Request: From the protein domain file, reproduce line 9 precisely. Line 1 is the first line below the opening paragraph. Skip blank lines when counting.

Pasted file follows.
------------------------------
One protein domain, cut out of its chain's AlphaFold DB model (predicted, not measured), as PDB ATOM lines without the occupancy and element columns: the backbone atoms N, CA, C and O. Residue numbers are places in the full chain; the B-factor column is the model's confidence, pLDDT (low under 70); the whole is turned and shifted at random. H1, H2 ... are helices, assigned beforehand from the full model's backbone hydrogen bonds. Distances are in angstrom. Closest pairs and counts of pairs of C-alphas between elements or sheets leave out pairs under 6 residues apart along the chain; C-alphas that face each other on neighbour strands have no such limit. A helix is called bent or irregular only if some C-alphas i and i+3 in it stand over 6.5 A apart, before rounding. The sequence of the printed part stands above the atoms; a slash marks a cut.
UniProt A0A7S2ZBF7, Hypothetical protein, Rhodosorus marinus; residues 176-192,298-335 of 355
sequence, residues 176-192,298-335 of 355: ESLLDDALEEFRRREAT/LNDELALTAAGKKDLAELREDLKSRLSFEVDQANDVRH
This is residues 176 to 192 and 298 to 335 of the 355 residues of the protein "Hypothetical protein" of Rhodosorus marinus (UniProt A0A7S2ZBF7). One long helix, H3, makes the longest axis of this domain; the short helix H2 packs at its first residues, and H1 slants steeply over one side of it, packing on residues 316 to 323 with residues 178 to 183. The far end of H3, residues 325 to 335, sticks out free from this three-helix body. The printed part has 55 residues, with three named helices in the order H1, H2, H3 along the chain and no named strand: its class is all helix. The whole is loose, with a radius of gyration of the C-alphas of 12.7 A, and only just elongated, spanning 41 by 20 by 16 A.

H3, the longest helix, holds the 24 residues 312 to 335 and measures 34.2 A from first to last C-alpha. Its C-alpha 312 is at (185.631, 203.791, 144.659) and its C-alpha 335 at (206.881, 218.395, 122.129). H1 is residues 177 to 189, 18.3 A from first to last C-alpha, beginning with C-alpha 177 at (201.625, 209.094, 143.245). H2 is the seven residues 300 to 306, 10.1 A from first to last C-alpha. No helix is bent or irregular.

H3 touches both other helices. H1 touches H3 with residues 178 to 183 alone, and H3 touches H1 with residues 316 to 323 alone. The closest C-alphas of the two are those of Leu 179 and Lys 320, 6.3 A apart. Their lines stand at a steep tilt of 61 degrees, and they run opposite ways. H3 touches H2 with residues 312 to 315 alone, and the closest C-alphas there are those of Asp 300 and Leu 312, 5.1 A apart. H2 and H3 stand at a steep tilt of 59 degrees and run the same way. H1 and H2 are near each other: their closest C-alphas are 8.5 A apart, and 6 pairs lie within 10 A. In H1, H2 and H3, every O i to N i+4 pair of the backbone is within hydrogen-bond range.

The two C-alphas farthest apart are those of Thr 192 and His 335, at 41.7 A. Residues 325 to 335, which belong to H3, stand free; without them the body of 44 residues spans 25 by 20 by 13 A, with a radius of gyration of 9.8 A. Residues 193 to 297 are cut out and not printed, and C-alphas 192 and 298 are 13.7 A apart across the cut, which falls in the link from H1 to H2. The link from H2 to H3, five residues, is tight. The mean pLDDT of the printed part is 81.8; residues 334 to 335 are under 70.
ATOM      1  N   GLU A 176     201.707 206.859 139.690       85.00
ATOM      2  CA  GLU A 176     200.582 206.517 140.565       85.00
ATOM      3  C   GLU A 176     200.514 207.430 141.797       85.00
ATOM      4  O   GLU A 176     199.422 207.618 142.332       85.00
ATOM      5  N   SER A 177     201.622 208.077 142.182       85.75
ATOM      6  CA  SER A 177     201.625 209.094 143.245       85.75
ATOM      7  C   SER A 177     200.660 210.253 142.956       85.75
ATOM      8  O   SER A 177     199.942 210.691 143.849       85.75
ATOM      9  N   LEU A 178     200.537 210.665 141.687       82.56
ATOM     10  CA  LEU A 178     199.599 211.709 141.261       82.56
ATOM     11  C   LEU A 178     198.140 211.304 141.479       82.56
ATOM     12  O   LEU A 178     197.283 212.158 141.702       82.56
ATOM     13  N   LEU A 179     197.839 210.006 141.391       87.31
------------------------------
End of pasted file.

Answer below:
ATOM      3  C   GLU A 176     200.514 207.430 141.797       85.00